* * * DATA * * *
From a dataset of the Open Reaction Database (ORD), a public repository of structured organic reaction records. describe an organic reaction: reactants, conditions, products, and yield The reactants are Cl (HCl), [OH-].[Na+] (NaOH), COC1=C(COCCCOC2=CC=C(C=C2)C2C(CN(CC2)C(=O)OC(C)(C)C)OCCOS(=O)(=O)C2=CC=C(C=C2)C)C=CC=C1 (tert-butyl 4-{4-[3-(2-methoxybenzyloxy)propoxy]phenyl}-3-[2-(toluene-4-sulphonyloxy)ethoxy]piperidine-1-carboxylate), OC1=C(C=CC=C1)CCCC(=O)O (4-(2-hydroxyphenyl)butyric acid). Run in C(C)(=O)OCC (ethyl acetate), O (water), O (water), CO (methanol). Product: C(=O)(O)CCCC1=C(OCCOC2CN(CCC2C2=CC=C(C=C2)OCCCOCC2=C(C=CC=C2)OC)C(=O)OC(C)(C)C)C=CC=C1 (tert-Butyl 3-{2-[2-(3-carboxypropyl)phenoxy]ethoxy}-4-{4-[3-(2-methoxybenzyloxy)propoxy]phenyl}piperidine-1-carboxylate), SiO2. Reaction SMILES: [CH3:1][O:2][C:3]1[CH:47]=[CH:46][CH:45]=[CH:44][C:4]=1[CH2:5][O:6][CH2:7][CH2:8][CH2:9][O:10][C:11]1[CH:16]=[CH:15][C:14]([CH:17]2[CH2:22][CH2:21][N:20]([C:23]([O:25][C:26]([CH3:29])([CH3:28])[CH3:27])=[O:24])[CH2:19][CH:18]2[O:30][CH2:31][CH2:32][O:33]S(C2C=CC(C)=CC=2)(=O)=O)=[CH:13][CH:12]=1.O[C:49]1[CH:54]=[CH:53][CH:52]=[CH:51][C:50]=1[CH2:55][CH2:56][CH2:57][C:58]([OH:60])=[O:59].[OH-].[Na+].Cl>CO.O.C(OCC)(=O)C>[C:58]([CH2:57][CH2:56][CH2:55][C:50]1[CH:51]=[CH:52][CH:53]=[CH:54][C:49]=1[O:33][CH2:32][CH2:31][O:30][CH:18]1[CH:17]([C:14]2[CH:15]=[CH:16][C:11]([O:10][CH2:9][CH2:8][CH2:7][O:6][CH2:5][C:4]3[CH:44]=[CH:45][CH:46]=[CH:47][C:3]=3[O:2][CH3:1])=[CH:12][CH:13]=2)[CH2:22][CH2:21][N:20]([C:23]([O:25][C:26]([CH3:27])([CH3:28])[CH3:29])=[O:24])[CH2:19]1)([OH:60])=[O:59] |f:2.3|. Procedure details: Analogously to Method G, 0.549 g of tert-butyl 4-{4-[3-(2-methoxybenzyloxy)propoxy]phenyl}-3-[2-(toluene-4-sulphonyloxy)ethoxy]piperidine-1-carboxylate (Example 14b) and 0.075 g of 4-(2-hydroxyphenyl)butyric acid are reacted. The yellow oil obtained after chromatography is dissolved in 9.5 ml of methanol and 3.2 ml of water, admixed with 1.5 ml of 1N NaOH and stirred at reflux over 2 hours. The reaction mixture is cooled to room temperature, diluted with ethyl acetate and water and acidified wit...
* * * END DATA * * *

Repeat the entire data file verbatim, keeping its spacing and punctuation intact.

From a dataset of the Open Reaction Database (ORD), a public repository of structured organic reaction records. describe an organic reaction: reactants, conditions, products, and yield The reactants are Cl (HCl), [OH-].[Na+] (NaOH), COC1=C(COCCCOC2=CC=C(C=C2)C2C(CN(CC2)C(=O)OC(C)(C)C)OCCOS(=O)(=O)C2=CC=C(C=C2)C)C=CC=C1 (tert-butyl 4-{4-[3-(2-methoxybenzyloxy)propoxy]phenyl}-3-[2-(toluene-4-sulphonyloxy)ethoxy]piperidine-1-carboxylate), OC1=C(C=CC=C1)CCCC(=O)O (4-(2-hydroxyphenyl)butyric acid). Run in C(C)(=O)OCC (ethyl acetate), O (water), O (water), CO (methanol). Product: C(=O)(O)CCCC1=C(OCCOC2CN(CCC2C2=CC=C(C=C2)OCCCOCC2=C(C=CC=C2)OC)C(=O)OC(C)(C)C)C=CC=C1 (tert-Butyl 3-{2-[2-(3-carboxypropyl)phenoxy]ethoxy}-4-{4-[3-(2-methoxybenzyloxy)propoxy]phenyl}piperidine-1-carboxylate), SiO2. Reaction SMILES: [CH3:1][O:2][C:3]1[CH:47]=[CH:46][CH:45]=[CH:44][C:4]=1[CH2:5][O:6][CH2:7][CH2:8][CH2:9][O:10][C:11]1[CH:16]=[CH:15][C:14]([CH:17]2[CH2:22][CH2:21][N:20]([C:23]([O:25][C:26]([CH3:29])([CH3:28])[CH3:27])=[O:24])[CH2:19][CH:18]2[O:30][CH2:31][CH2:32][O:33]S(C2C=CC(C)=CC=2)(=O)=O)=[CH:13][CH:12]=1.O[C:49]1[CH:54]=[CH:53][CH:52]=[CH:51][C:50]=1[CH2:55][CH2:56][CH2:57][C:58]([OH:60])=[O:59].[OH-].[Na+].Cl>CO.O.C(OCC)(=O)C>[C:58]([CH2:57][CH2:56][CH2:55][C:50]1[CH:51]=[CH:52][CH:53]=[CH:54][C:49]=1[O:33][CH2:32][CH2:31][O:30][CH:18]1[CH:17]([C:14]2[CH:15]=[CH:16][C:11]([O:10][CH2:9][CH2:8][CH2:7][O:6][CH2:5][C:4]3[CH:44]=[CH:45][CH:46]=[CH:47][C:3]=3[O:2][CH3:1])=[CH:12][CH:13]=2)[CH2:22][CH2:21][N:20]([C:23]([O:25][C:26]([CH3:27])([CH3:28])[CH3:29])=[O:24])[CH2:19]1)([OH:60])=[O:59] |f:2.3|. Procedure details: Analogously to Method G, 0.549 g of tert-butyl 4-{4-[3-(2-methoxybenzyloxy)propoxy]phenyl}-3-[2-(toluene-4-sulphonyloxy)ethoxy]piperidine-1-carboxylate (Example 14b) and 0.075 g of 4-(2-hydroxyphenyl)butyric acid are reacted. The yellow oil obtained after chromatography is dissolved in 9.5 ml of methanol and 3.2 ml of water, admixed with 1.5 ml of 1N NaOH and stirred at reflux over 2 hours. The reaction mixture is cooled to room temperature, diluted with ethyl acetate and water and acidified wit...